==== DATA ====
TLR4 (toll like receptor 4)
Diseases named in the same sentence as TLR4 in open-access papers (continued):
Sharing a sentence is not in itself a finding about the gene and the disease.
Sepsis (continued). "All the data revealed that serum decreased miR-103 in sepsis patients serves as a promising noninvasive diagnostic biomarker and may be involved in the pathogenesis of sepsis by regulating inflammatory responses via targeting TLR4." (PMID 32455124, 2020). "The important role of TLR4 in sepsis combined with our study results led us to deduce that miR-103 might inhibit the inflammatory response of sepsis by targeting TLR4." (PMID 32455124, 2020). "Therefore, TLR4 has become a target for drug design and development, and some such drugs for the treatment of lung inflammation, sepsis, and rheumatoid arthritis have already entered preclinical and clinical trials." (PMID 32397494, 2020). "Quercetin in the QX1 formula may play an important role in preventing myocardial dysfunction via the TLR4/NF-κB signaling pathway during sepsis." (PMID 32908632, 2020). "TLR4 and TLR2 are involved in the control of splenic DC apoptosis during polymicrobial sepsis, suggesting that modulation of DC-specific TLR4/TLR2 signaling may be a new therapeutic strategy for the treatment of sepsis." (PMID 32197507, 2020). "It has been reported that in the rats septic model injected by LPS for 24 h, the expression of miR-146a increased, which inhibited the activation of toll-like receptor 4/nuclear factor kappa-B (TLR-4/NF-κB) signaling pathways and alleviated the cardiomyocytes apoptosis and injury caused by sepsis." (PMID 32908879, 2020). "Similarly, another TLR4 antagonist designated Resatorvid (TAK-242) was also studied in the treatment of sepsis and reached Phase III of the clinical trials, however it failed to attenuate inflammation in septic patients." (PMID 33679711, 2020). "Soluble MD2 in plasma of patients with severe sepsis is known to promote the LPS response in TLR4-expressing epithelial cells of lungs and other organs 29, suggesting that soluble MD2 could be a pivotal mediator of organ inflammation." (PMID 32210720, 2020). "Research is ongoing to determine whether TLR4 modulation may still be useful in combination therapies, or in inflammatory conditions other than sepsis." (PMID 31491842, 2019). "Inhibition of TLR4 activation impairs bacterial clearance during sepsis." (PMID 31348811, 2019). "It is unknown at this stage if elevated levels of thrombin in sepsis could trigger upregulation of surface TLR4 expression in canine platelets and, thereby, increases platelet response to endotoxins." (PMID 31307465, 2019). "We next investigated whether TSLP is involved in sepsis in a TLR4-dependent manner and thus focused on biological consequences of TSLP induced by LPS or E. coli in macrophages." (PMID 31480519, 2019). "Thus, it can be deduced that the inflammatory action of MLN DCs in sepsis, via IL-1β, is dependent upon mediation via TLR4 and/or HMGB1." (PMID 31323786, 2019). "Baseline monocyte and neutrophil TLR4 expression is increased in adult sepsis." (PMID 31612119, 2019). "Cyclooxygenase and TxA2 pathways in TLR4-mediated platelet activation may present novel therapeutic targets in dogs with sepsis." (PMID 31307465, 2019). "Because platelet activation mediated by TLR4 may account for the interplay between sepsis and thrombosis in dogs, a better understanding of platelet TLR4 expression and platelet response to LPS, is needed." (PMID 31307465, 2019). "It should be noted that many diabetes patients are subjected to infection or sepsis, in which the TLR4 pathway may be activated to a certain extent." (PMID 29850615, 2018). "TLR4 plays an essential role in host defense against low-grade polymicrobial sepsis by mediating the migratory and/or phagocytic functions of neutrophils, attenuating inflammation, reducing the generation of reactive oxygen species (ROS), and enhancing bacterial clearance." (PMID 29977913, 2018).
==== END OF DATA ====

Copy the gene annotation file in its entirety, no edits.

TLR4 (toll like receptor 4)
Diseases named in the same sentence as TLR4 in open-access papers (continued):
Sharing a sentence is not in itself a finding about the gene and the disease.
Sepsis (continued). "All the data revealed that serum decreased miR-103 in sepsis patients serves as a promising noninvasive diagnostic biomarker and may be involved in the pathogenesis of sepsis by regulating inflammatory responses via targeting TLR4." (PMID 32455124, 2020). "The important role of TLR4 in sepsis combined with our study results led us to deduce that miR-103 might inhibit the inflammatory response of sepsis by targeting TLR4." (PMID 32455124, 2020). "Therefore, TLR4 has become a target for drug design and development, and some such drugs for the treatment of lung inflammation, sepsis, and rheumatoid arthritis have already entered preclinical and clinical trials." (PMID 32397494, 2020). "Quercetin in the QX1 formula may play an important role in preventing myocardial dysfunction via the TLR4/NF-κB signaling pathway during sepsis." (PMID 32908632, 2020). "TLR4 and TLR2 are involved in the control of splenic DC apoptosis during polymicrobial sepsis, suggesting that modulation of DC-specific TLR4/TLR2 signaling may be a new therapeutic strategy for the treatment of sepsis." (PMID 32197507, 2020). "It has been reported that in the rats septic model injected by LPS for 24 h, the expression of miR-146a increased, which inhibited the activation of toll-like receptor 4/nuclear factor kappa-B (TLR-4/NF-κB) signaling pathways and alleviated the cardiomyocytes apoptosis and injury caused by sepsis." (PMID 32908879, 2020). "Similarly, another TLR4 antagonist designated Resatorvid (TAK-242) was also studied in the treatment of sepsis and reached Phase III of the clinical trials, however it failed to attenuate inflammation in septic patients." (PMID 33679711, 2020). "Soluble MD2 in plasma of patients with severe sepsis is known to promote the LPS response in TLR4-expressing epithelial cells of lungs and other organs 29, suggesting that soluble MD2 could be a pivotal mediator of organ inflammation." (PMID 32210720, 2020). "Research is ongoing to determine whether TLR4 modulation may still be useful in combination therapies, or in inflammatory conditions other than sepsis." (PMID 31491842, 2019). "Inhibition of TLR4 activation impairs bacterial clearance during sepsis." (PMID 31348811, 2019). "It is unknown at this stage if elevated levels of thrombin in sepsis could trigger upregulation of surface TLR4 expression in canine platelets and, thereby, increases platelet response to endotoxins." (PMID 31307465, 2019). "We next investigated whether TSLP is involved in sepsis in a TLR4-dependent manner and thus focused on biological consequences of TSLP induced by LPS or E. coli in macrophages." (PMID 31480519, 2019). "Thus, it can be deduced that the inflammatory action of MLN DCs in sepsis, via IL-1β, is dependent upon mediation via TLR4 and/or HMGB1." (PMID 31323786, 2019). "Baseline monocyte and neutrophil TLR4 expression is increased in adult sepsis." (PMID 31612119, 2019). "Cyclooxygenase and TxA2 pathways in TLR4-mediated platelet activation may present novel therapeutic targets in dogs with sepsis." (PMID 31307465, 2019). "Because platelet activation mediated by TLR4 may account for the interplay between sepsis and thrombosis in dogs, a better understanding of platelet TLR4 expression and platelet response to LPS, is needed." (PMID 31307465, 2019). "It should be noted that many diabetes patients are subjected to infection or sepsis, in which the TLR4 pathway may be activated to a certain extent." (PMID 29850615, 2018). "TLR4 plays an essential role in host defense against low-grade polymicrobial sepsis by mediating the migratory and/or phagocytic functions of neutrophils, attenuating inflammation, reducing the generation of reactive oxygen species (ROS), and enhancing bacterial clearance." (PMID 29977913, 2018).